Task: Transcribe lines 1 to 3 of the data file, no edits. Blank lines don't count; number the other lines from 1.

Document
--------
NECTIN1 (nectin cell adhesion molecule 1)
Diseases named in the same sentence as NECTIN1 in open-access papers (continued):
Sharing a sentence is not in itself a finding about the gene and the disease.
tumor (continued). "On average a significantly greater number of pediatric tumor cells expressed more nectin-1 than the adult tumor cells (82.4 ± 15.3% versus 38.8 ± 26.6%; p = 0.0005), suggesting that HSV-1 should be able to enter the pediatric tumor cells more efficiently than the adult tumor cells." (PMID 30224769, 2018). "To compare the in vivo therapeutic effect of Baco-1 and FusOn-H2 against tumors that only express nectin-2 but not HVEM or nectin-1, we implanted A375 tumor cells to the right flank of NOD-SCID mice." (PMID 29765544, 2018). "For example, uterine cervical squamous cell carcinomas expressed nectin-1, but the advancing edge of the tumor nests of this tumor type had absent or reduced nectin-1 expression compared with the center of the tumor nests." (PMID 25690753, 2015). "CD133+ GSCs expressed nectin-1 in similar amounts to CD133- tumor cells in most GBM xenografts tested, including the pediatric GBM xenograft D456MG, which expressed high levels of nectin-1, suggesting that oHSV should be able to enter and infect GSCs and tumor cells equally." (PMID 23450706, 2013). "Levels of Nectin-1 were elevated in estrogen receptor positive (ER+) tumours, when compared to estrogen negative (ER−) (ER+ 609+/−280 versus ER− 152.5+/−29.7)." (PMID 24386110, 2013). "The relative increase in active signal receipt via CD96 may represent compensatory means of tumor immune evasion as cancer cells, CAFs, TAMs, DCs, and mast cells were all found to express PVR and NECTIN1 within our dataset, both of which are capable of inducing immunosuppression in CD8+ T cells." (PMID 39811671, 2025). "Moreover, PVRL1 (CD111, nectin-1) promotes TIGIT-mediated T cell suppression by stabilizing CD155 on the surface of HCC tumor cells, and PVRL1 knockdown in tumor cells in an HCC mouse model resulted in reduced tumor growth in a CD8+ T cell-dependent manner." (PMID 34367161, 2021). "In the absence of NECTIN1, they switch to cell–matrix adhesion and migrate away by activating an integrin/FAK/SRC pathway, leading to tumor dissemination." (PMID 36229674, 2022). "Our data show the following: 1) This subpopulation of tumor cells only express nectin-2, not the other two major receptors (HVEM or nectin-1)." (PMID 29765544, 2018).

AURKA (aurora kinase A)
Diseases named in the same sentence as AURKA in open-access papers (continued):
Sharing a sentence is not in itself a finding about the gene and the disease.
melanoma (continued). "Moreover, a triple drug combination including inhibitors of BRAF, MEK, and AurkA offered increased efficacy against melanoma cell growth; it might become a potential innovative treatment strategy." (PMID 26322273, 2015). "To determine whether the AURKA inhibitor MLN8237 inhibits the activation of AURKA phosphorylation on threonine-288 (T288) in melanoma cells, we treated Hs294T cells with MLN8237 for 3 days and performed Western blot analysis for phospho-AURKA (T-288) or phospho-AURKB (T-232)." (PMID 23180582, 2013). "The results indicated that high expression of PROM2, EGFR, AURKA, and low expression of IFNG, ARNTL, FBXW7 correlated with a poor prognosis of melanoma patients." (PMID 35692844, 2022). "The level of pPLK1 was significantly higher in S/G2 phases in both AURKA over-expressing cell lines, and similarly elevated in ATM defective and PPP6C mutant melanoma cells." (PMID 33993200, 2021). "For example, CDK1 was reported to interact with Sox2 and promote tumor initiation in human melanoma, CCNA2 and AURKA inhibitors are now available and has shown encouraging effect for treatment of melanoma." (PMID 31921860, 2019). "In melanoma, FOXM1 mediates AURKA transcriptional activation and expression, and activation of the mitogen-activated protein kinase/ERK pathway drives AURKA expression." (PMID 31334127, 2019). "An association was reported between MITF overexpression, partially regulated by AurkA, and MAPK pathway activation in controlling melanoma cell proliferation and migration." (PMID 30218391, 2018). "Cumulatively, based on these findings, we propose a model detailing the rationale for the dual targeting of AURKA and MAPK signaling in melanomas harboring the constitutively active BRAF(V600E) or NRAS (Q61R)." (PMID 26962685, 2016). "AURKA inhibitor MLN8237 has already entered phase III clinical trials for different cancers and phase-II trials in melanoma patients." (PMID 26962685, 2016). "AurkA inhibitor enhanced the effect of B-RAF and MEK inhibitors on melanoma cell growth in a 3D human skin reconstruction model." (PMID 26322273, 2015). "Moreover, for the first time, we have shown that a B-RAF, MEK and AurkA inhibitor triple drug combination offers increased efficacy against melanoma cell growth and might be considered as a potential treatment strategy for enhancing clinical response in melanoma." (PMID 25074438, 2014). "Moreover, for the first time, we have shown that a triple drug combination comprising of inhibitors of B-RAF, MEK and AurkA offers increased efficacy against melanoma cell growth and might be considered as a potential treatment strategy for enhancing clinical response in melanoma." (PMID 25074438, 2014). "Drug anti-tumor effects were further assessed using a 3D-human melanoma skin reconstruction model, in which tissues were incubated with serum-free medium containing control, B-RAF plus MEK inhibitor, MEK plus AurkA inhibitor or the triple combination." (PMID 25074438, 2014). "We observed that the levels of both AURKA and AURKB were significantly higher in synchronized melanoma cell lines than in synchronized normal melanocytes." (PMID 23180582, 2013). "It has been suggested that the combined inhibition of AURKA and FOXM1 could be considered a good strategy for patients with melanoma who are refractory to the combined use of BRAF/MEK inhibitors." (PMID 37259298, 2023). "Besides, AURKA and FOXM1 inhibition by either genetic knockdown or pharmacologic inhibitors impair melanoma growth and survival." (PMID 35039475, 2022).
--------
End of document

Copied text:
NECTIN1 (nectin cell adhesion molecule 1)
Diseases named in the same sentence as NECTIN1 in open-access papers (continued):
Sharing a sentence is not in itself a finding about the gene and the disease.